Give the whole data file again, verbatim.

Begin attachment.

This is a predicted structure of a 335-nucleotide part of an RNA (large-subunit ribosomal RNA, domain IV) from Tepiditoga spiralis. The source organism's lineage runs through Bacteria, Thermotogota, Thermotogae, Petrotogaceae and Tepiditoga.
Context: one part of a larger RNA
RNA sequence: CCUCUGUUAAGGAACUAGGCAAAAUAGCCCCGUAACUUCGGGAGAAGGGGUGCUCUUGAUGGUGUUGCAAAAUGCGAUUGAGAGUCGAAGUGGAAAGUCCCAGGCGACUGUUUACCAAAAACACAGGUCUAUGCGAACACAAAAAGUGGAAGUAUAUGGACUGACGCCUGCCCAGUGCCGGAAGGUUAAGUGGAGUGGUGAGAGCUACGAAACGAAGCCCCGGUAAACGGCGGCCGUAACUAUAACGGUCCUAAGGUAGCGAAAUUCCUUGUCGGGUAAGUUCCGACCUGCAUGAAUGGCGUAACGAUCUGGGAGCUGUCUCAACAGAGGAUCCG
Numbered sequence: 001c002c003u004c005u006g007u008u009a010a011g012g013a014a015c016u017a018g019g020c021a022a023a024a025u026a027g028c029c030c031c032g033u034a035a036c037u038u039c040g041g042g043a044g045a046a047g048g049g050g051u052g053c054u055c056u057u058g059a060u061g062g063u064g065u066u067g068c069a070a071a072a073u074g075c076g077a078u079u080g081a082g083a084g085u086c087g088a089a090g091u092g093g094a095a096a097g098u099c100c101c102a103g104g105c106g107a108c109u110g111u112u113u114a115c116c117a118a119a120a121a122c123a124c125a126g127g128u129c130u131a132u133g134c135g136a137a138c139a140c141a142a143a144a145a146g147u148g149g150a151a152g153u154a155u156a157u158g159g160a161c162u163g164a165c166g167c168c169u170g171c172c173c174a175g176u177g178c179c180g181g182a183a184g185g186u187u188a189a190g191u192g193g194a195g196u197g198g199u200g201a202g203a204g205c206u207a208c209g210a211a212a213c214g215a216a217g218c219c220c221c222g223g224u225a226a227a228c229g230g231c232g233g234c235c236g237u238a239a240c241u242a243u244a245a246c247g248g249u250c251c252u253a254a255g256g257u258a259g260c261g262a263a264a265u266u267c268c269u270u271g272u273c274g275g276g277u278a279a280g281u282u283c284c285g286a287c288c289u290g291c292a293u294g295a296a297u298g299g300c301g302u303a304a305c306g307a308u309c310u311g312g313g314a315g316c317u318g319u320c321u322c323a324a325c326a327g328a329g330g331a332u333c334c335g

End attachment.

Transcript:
This is a predicted structure of a 335-nucleotide part of an RNA (large-subunit ribosomal RNA, domain IV) from Tepiditoga spiralis. The source organism's lineage runs through Bacteria, Thermotogota, Thermotogae, Petrotogaceae and Tepiditoga.
Context: one part of a larger RNA
RNA sequence: CCUCUGUUAAGGAACUAGGCAAAAUAGCCCCGUAACUUCGGGAGAAGGGGUGCUCUUGAUGGUGUUGCAAAAUGCGAUUGAGAGUCGAAGUGGAAAGUCCCAGGCGACUGUUUACCAAAAACACAGGUCUAUGCGAACACAAAAAGUGGAAGUAUAUGGACUGACGCCUGCCCAGUGCCGGAAGGUUAAGUGGAGUGGUGAGAGCUACGAAACGAAGCCCCGGUAAACGGCGGCCGUAACUAUAACGGUCCUAAGGUAGCGAAAUUCCUUGUCGGGUAAGUUCCGACCUGCAUGAAUGGCGUAACGAUCUGGGAGCUGUCUCAACAGAGGAUCCG
Numbered sequence: 001c002c003u004c005u006g007u008u009a010a011g012g013a014a015c016u017a018g019g020c021a022a023a024a025u026a027g028c029c030c031c032g033u034a035a036c037u038u039c040g041g042g043a044g045a046a047g048g049g050g051u052g053c054u055c056u057u058g059a060u061g062g063u064g065u066u067g068c069a070a071a072a073u074g075c076g077a078u079u080g081a082g083a084g085u086c087g088a089a090g091u092g093g094a095a096a097g098u099c100c101c102a103g104g105c106g107a108c109u110g111u112u113u114a115c116c117a118a119a120a121a122c123a124c125a126g127g128u129c130u131a132u133g134c135g136a137a138c139a140c141a142a143a144a145a146g147u148g149g150a151a152g153u154a155u156a157u158g159g160a161c162u163g164a165c166g167c168c169u170g171c172c173c174a175g176u177g178c179c180g181g182a183a184g185g186u187u188a189a190g191u192g193g194a195g196u197g198g199u200g201a202g203a204g205c206u207a208c209g210a211a212a213c214g215a216a217g218c219c220c221c222g223g224u225a226a227a228c229g230g231c232g233g234c235c236g237u238a239a240c241u242a243u244a245a246c247g248g249u250c251c252u253a254a255g256g257u258a259g260c261g262a263a264a265u266u267c268c269u270u271g272u273c274g275g276g277u278a279a280g281u282u283c284c285g286a287c288c289u290g291c292a293u294g295a296a297u298g299g300c301g302u303a304a305c306g307a308u309c310u311g312g313g314a315g316c317u318g319u320c321u322c323a324a325c326a327g328a329g330g331a332u333c334c335g